Bismuth-212
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Bismuth-212
Main isotopes of bismuth (83Bi)
Iso­tope Decay
abun­dance half-life (t1/2) mode pro­duct
207Bi syn 31.55 y ?+ 207Pb
208Bi syn 3.68×105 y ?+ 208Pb
209Bi 100% 2.01×1019 y ? 205Tl
210Bi trace 5.012 d ?- 210Po
? 206Tl
210mBi syn 3.04×106 y IT 210Bi
? 206Tl
Standard atomic weight Ar, standard(Bi)

Bismuth (83Bi) has no stable isotopes, but does have one very long-lived isotope; thus, the standard atomic weight can be given as . Although bismuth-209 is now known to be unstable, it has classically been considered to be a "stable" isotope because it has a half-life of approximately 2.01×1019 years, which is more than a billion times the age of the universe. Besides 209Bi, the most stable bismuth radioisotopes are 210mBi with a half-life of 3.04 million years, 208Bi with a half-life of 368,000 years and 207Bi, with a half-life of 32.9 years, none of which occur in nature. All other isotopes have half-lives under 1 year, most under a day. Of naturally occurring radioisotopes, the most stable is radiogenic 210Bi with a half-life of 5.012 days.

Commercially the radioactive isotope bismuth-213 can be produced by bombarding radium with bremsstrahlung photons from a linear particle accelerator. In 1997 an antibody conjugate with Bi-213, which has a 45-minute half-life, and decays with the emission of an alpha-particle, was used to treat patients with leukemia. This isotope has also been tried in targeted alpha therapy (TAT) program, to treat a variety of cancers.[2] Bismuth-213 is also found on the decay chain of uranium-233 which is the fuel "bred" by thorium reactors.

List of isotopes

Nuclide
[n 1]
Historic
name
Z N Isotopic mass (u)
[n 2][n 3]
Half-life
[n 4]
Decay
mode

[n 5]
Daughter
isotope

[n 6]
Spin and
parity
[n 7][n 8]
Natural abundance (mole fraction)
Excitation energy[n 8] Normal proportion Range of variation
184Bi 83 101 184.00112(14)# 6.6(15) ms 3+#
184mBi 150(100)# keV 13(2) ms 10-#
185Bi 83 102 184.99763(6)# 2# ms p 184Pb 9/2-#
? (rare) 181Tl
185mBi 70(50)# keV 49(7) µs ? 181Tl 1/2+
p 184Pb
186Bi 83 103 185.99660(8) 14.8(7) ms ? 182Tl (3+)
?+ (rare) 186Pb
186mBi 270(140)# keV 9.8(4) ms ? 182Tl (10-)
?+ 186Pb
187Bi 83 104 186.993158(16) 32(3) ms ? (50%) 183Tl 9/2-#
?+ (50%) 187Pb
187m1Bi 101(20) keV 320(70) µs 1/2+#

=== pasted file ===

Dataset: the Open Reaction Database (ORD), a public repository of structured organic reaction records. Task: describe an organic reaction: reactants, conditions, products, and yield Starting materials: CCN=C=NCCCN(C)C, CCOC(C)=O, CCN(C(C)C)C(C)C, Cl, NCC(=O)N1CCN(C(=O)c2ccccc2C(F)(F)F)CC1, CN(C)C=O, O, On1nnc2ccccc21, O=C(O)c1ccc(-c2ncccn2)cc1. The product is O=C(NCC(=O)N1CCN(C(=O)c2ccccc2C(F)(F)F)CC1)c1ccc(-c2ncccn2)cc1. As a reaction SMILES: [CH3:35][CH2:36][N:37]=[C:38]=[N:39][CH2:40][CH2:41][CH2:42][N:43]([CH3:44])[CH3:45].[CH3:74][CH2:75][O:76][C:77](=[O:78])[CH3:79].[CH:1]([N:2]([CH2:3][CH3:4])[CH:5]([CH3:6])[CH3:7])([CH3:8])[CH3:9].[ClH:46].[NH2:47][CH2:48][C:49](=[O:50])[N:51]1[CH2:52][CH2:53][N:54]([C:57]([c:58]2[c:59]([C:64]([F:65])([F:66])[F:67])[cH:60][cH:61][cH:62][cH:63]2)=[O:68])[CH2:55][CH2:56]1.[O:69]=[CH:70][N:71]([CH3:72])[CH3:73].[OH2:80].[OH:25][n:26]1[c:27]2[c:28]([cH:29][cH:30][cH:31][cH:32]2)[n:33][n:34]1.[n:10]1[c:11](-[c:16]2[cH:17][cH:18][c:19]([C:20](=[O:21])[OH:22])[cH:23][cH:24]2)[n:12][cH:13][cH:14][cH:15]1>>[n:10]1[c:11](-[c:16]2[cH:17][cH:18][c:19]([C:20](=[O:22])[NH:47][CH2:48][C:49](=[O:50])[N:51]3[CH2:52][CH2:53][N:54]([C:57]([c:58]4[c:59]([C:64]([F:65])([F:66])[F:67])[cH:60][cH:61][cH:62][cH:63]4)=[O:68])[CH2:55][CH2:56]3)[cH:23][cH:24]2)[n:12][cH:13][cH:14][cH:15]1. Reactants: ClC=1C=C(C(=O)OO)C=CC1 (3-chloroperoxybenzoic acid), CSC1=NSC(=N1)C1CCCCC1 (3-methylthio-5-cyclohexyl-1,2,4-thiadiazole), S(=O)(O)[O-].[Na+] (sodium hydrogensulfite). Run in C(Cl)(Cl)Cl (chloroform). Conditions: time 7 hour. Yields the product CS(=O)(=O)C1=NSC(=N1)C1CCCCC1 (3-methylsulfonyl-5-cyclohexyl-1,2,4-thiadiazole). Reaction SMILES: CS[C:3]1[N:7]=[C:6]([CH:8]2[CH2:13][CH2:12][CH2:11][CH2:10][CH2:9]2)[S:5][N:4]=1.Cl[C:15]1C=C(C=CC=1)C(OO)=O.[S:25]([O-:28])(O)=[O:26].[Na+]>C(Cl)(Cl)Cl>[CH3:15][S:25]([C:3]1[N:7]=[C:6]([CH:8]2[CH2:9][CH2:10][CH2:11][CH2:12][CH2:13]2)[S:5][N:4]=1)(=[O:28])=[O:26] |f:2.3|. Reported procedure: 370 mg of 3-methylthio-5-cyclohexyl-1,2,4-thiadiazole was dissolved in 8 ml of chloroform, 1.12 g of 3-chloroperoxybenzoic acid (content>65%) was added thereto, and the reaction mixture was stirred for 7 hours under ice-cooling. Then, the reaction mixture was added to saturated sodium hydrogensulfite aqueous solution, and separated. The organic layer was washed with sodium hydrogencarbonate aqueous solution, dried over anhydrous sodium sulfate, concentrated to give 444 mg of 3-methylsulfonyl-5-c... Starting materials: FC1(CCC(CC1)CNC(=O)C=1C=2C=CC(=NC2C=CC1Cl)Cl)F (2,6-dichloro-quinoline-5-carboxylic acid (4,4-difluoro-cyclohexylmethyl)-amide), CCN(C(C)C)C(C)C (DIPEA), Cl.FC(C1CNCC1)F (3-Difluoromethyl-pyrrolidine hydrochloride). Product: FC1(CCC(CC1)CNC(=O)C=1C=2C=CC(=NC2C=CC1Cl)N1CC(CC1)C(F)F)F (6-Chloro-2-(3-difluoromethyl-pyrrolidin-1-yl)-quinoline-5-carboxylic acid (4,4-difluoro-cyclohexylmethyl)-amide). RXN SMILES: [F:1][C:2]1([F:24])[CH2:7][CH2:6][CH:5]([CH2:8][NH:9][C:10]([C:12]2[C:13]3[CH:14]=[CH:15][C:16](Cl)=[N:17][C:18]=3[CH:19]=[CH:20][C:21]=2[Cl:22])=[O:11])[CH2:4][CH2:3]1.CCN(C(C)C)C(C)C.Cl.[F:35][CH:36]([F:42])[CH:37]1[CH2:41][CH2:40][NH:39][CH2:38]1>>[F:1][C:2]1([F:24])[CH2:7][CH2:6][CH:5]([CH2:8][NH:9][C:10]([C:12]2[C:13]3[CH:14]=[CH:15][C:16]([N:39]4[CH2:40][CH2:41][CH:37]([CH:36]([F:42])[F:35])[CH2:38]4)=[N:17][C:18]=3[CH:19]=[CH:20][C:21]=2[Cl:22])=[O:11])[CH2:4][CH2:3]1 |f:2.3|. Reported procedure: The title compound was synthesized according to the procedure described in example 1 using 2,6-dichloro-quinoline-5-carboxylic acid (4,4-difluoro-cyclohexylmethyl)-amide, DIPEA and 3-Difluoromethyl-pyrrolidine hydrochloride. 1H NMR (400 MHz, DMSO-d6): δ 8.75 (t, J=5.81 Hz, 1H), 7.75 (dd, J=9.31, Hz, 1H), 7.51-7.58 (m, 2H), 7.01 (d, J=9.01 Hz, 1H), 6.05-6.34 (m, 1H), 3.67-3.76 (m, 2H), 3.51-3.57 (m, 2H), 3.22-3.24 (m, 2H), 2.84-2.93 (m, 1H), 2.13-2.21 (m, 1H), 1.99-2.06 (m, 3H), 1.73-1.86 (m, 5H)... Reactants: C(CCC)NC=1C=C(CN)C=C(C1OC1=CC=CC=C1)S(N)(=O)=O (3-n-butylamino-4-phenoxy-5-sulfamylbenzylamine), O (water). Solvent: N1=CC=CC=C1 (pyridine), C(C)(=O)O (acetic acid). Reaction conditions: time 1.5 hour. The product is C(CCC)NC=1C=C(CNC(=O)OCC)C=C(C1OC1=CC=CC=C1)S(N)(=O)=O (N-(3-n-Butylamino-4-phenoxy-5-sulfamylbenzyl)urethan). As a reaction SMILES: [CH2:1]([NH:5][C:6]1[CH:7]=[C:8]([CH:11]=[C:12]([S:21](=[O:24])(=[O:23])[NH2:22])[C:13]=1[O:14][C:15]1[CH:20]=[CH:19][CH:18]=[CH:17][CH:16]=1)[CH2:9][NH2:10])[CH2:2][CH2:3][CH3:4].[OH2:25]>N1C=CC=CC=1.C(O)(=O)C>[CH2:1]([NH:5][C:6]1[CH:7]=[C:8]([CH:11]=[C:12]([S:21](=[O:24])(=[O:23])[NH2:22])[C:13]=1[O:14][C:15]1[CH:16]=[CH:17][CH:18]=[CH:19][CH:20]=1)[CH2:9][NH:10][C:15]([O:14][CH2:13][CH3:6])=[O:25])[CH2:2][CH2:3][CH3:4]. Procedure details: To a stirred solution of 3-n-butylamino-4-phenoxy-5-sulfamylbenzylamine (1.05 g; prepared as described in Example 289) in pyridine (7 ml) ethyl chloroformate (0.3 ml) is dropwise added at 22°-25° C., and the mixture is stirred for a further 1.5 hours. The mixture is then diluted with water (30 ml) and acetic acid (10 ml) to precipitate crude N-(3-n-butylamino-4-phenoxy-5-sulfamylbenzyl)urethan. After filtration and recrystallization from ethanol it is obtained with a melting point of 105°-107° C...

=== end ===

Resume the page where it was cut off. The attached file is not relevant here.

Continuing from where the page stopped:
187m2Bi 252(1) keV 7(5) µs (13/2+)
188Bi 83 105 187.99227(5) 44(3) ms ? 184Tl 3+#
?+ (rare) 188Pb
188mBi 210(140)# keV 220(40) ms ? 184Tl (10-)
?+ (rare) 188Pb
189Bi 83 106 188.98920(6) 674(11) ms ? (51%) 185Tl (9/2-)
?+ (49%) 189Pb
189m1Bi 181(6) keV 5.0(1) ms (1/2+)
189m2Bi 357(1) keV 880(50) ns (13/2+)
190Bi 83 107 189.9883(2) 6.3(1) s ? (77%) 186Tl (3+)
?+ (30%) 190Pb
190m1Bi 420(180) keV 6.2(1) s ? (70%) 186Tl (10-)
?+ (23%) 190Pb
190m2Bi 690(180) keV >500(100) ns 7+#
191Bi 83 108 190.985786(8) 12.3(3) s ? (60%) 187Tl (9/2-)
?+ (40%) 191Pb
191mBi 240(4) keV 124(5) ms ? (75%) 187Tl (1/2+)
?+ (25%) 191Pb
192Bi 83 109 191.98546(4) 34.6(9) s ?+ (82%) 192Pb (3+)
? (18%) 188Tl
192mBi 150(30) keV 39.6(4) s ?+ (90.8%) 192Pb (10-)
? (9.2%) 188Tl
193Bi 83 110 192.98296(1) 67(3) s ?+ (95%) 193Pb (9/2-)
? (5%) 189Tl
193mBi 308(7) keV 3.2(6) s ? (90%) 189Tl (1/2+)
?+ (10%) 193Pb
194Bi 83 111 193.98283(5) 95(3) s ?+ (99.54%) 194Pb (3+)
? (.46%) 190Tl
194m1Bi 110(70) keV 125(2) s ?+ 194Pb (6+, 7+)
? (rare) 190Tl
194m2Bi 230(90)# keV 115(4) s (10-)
195Bi 83 112 194.980651(6) 183(4) s ?+ (99.97%) 195Pb (9/2-)
? (.03%) 191Tl
195m1Bi 399(6) keV 87(1) s ?+ (67%) 195Pb (1/2+)
? (33%) 191Tl
195m2Bi 2311.4+X keV 750(50) ns (29/2-)
196Bi 83 113 195.980667(26) 5.1(2) min ?+ (99.99%) 196Pb (3+)
? (.00115%) 192Tl
196m1Bi 166.6(30) keV 0.6(5) s IT 196Bi (7+)
?+ 196Pb
196m2Bi 270(3) keV 4.00(5) min (10-)
197Bi 83 114 196.978864(9) 9.33(50) min ?+ (99.99%) 197Pb (9/2-)
? (10-4%) 193Tl
197m1Bi 690(110) keV 5.04(16) min ? (55%) 193Tl (1/2+)
?+ (45%) 197Pb
IT (.3%) 197Bi
197m2Bi 2129.3(4) keV 204(18) ns (23/2-)
197m3Bi 2360.4(5)+X keV 263(13) ns (29/2-)
197m4Bi 2383.1(7)+X keV 253(39) ns (29/2-)
197m5Bi 2929.5(5) keV 209(30) ns (31/2-)
198Bi 83 115 197.97921(3) 10.3(3) min ?+ 198Pb (2+, 3+)
198m1Bi 280(40) keV 11.6(3) min ?+ 198Pb (7+)
198m2Bi 530(40) keV 7.7(5) s 10-
199Bi 83 116 198.977672(13) 27(1) min ?+ 199Pb 9/2-
199m1Bi 667(4) keV 24.70(15) min ?+ (98%) 199Pb (1/2+)
IT (2%) 199Bi
? (.01%) 195Tl
199m2Bi 1947(25) keV 0.10(3) µs (25/2+)